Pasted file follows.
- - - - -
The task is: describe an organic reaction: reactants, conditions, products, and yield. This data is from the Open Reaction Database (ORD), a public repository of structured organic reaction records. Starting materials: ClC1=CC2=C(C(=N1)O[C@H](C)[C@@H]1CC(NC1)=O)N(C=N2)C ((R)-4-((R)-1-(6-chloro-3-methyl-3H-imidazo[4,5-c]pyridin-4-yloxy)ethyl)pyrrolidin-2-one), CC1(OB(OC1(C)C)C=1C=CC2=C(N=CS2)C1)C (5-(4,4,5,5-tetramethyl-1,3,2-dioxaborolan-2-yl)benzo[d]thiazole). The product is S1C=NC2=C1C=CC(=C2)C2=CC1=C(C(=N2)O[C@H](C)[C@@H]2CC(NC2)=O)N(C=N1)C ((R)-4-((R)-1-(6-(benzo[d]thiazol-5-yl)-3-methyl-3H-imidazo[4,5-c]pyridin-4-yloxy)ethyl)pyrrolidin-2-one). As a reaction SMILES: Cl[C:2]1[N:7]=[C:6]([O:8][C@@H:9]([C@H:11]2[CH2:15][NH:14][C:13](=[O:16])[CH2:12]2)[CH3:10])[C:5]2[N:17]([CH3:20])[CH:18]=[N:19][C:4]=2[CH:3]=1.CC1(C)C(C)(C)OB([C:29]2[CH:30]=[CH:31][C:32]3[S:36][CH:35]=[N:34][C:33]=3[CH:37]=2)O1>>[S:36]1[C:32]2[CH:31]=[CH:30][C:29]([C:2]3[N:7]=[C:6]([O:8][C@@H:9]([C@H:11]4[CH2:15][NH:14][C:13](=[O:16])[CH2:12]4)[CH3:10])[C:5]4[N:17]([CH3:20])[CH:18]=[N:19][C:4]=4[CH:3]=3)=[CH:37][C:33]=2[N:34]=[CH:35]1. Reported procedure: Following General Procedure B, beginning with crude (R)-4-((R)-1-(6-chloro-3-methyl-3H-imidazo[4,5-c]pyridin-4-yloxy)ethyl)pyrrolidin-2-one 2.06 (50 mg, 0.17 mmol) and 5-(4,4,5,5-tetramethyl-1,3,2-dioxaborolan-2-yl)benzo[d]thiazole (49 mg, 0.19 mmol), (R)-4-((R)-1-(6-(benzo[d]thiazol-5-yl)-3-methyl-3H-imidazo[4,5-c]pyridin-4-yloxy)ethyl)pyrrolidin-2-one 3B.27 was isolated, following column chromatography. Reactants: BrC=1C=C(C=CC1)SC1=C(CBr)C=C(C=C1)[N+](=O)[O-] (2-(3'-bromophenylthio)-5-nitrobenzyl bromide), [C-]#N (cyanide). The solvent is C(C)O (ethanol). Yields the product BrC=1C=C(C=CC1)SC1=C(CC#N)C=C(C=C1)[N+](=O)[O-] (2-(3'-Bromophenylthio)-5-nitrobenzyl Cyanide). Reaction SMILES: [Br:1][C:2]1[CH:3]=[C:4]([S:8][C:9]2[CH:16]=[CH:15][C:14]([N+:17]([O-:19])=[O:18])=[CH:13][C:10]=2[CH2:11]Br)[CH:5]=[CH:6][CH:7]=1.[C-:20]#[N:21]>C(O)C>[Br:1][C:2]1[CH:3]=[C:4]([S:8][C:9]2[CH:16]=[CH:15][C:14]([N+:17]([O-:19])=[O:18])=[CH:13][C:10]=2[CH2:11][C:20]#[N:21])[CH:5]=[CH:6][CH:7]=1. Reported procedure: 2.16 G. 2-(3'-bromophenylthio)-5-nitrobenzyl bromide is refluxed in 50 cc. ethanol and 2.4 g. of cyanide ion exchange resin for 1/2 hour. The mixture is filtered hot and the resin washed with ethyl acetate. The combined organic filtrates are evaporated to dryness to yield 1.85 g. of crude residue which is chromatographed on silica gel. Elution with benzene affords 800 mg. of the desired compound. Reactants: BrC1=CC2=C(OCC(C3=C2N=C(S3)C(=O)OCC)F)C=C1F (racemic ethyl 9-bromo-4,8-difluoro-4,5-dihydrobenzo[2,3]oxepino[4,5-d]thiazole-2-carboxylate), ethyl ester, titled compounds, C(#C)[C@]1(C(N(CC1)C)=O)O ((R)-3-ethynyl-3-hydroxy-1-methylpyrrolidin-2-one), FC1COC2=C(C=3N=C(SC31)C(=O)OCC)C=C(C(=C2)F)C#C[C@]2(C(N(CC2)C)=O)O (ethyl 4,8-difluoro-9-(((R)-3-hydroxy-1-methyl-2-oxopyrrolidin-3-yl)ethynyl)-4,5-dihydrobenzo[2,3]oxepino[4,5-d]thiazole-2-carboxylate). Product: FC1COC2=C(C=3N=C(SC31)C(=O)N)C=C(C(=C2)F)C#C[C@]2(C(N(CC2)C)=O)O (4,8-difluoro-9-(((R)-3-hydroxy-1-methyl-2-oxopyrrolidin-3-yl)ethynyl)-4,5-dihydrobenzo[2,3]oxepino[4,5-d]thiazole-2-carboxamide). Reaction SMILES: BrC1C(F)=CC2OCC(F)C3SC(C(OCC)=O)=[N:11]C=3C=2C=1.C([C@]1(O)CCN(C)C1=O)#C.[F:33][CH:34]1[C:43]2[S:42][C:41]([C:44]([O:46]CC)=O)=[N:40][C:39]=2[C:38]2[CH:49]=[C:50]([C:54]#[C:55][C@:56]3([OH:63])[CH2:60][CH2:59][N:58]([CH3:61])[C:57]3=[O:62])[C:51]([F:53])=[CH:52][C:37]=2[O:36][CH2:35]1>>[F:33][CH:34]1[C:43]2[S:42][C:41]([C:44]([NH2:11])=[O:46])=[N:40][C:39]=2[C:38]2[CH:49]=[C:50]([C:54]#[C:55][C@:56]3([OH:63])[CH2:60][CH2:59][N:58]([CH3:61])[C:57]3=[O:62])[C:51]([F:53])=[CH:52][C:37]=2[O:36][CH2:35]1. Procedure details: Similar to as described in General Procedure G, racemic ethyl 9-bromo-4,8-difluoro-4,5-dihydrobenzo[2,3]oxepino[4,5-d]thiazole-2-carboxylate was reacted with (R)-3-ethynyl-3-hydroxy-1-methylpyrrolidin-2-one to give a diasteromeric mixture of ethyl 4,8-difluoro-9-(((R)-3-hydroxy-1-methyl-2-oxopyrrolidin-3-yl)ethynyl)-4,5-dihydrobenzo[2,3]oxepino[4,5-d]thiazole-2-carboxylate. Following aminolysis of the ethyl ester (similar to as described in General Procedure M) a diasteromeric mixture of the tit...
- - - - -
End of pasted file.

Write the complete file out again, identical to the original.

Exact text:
The task is: describe an organic reaction: reactants, conditions, products, and yield. This data is from the Open Reaction Database (ORD), a public repository of structured organic reaction records. Starting materials: ClC1=CC2=C(C(=N1)O[C@H](C)[C@@H]1CC(NC1)=O)N(C=N2)C ((R)-4-((R)-1-(6-chloro-3-methyl-3H-imidazo[4,5-c]pyridin-4-yloxy)ethyl)pyrrolidin-2-one), CC1(OB(OC1(C)C)C=1C=CC2=C(N=CS2)C1)C (5-(4,4,5,5-tetramethyl-1,3,2-dioxaborolan-2-yl)benzo[d]thiazole). The product is S1C=NC2=C1C=CC(=C2)C2=CC1=C(C(=N2)O[C@H](C)[C@@H]2CC(NC2)=O)N(C=N1)C ((R)-4-((R)-1-(6-(benzo[d]thiazol-5-yl)-3-methyl-3H-imidazo[4,5-c]pyridin-4-yloxy)ethyl)pyrrolidin-2-one). As a reaction SMILES: Cl[C:2]1[N:7]=[C:6]([O:8][C@@H:9]([C@H:11]2[CH2:15][NH:14][C:13](=[O:16])[CH2:12]2)[CH3:10])[C:5]2[N:17]([CH3:20])[CH:18]=[N:19][C:4]=2[CH:3]=1.CC1(C)C(C)(C)OB([C:29]2[CH:30]=[CH:31][C:32]3[S:36][CH:35]=[N:34][C:33]=3[CH:37]=2)O1>>[S:36]1[C:32]2[CH:31]=[CH:30][C:29]([C:2]3[N:7]=[C:6]([O:8][C@@H:9]([C@H:11]4[CH2:15][NH:14][C:13](=[O:16])[CH2:12]4)[CH3:10])[C:5]4[N:17]([CH3:20])[CH:18]=[N:19][C:4]=4[CH:3]=3)=[CH:37][C:33]=2[N:34]=[CH:35]1. Reported procedure: Following General Procedure B, beginning with crude (R)-4-((R)-1-(6-chloro-3-methyl-3H-imidazo[4,5-c]pyridin-4-yloxy)ethyl)pyrrolidin-2-one 2.06 (50 mg, 0.17 mmol) and 5-(4,4,5,5-tetramethyl-1,3,2-dioxaborolan-2-yl)benzo[d]thiazole (49 mg, 0.19 mmol), (R)-4-((R)-1-(6-(benzo[d]thiazol-5-yl)-3-methyl-3H-imidazo[4,5-c]pyridin-4-yloxy)ethyl)pyrrolidin-2-one 3B.27 was isolated, following column chromatography. Reactants: BrC=1C=C(C=CC1)SC1=C(CBr)C=C(C=C1)[N+](=O)[O-] (2-(3'-bromophenylthio)-5-nitrobenzyl bromide), [C-]#N (cyanide). The solvent is C(C)O (ethanol). Yields the product BrC=1C=C(C=CC1)SC1=C(CC#N)C=C(C=C1)[N+](=O)[O-] (2-(3'-Bromophenylthio)-5-nitrobenzyl Cyanide). Reaction SMILES: [Br:1][C:2]1[CH:3]=[C:4]([S:8][C:9]2[CH:16]=[CH:15][C:14]([N+:17]([O-:19])=[O:18])=[CH:13][C:10]=2[CH2:11]Br)[CH:5]=[CH:6][CH:7]=1.[C-:20]#[N:21]>C(O)C>[Br:1][C:2]1[CH:3]=[C:4]([S:8][C:9]2[CH:16]=[CH:15][C:14]([N+:17]([O-:19])=[O:18])=[CH:13][C:10]=2[CH2:11][C:20]#[N:21])[CH:5]=[CH:6][CH:7]=1. Reported procedure: 2.16 G. 2-(3'-bromophenylthio)-5-nitrobenzyl bromide is refluxed in 50 cc. ethanol and 2.4 g. of cyanide ion exchange resin for 1/2 hour. The mixture is filtered hot and the resin washed with ethyl acetate. The combined organic filtrates are evaporated to dryness to yield 1.85 g. of crude residue which is chromatographed on silica gel. Elution with benzene affords 800 mg. of the desired compound. Reactants: BrC1=CC2=C(OCC(C3=C2N=C(S3)C(=O)OCC)F)C=C1F (racemic ethyl 9-bromo-4,8-difluoro-4,5-dihydrobenzo[2,3]oxepino[4,5-d]thiazole-2-carboxylate), ethyl ester, titled compounds, C(#C)[C@]1(C(N(CC1)C)=O)O ((R)-3-ethynyl-3-hydroxy-1-methylpyrrolidin-2-one), FC1COC2=C(C=3N=C(SC31)C(=O)OCC)C=C(C(=C2)F)C#C[C@]2(C(N(CC2)C)=O)O (ethyl 4,8-difluoro-9-(((R)-3-hydroxy-1-methyl-2-oxopyrrolidin-3-yl)ethynyl)-4,5-dihydrobenzo[2,3]oxepino[4,5-d]thiazole-2-carboxylate). Product: FC1COC2=C(C=3N=C(SC31)C(=O)N)C=C(C(=C2)F)C#C[C@]2(C(N(CC2)C)=O)O (4,8-difluoro-9-(((R)-3-hydroxy-1-methyl-2-oxopyrrolidin-3-yl)ethynyl)-4,5-dihydrobenzo[2,3]oxepino[4,5-d]thiazole-2-carboxamide). Reaction SMILES: BrC1C(F)=CC2OCC(F)C3SC(C(OCC)=O)=[N:11]C=3C=2C=1.C([C@]1(O)CCN(C)C1=O)#C.[F:33][CH:34]1[C:43]2[S:42][C:41]([C:44]([O:46]CC)=O)=[N:40][C:39]=2[C:38]2[CH:49]=[C:50]([C:54]#[C:55][C@:56]3([OH:63])[CH2:60][CH2:59][N:58]([CH3:61])[C:57]3=[O:62])[C:51]([F:53])=[CH:52][C:37]=2[O:36][CH2:35]1>>[F:33][CH:34]1[C:43]2[S:42][C:41]([C:44]([NH2:11])=[O:46])=[N:40][C:39]=2[C:38]2[CH:49]=[C:50]([C:54]#[C:55][C@:56]3([OH:63])[CH2:60][CH2:59][N:58]([CH3:61])[C:57]3=[O:62])[C:51]([F:53])=[CH:52][C:37]=2[O:36][CH2:35]1. Procedure details: Similar to as described in General Procedure G, racemic ethyl 9-bromo-4,8-difluoro-4,5-dihydrobenzo[2,3]oxepino[4,5-d]thiazole-2-carboxylate was reacted with (R)-3-ethynyl-3-hydroxy-1-methylpyrrolidin-2-one to give a diasteromeric mixture of ethyl 4,8-difluoro-9-(((R)-3-hydroxy-1-methyl-2-oxopyrrolidin-3-yl)ethynyl)-4,5-dihydrobenzo[2,3]oxepino[4,5-d]thiazole-2-carboxylate. Following aminolysis of the ethyl ester (similar to as described in General Procedure M) a diasteromeric mixture of the tit...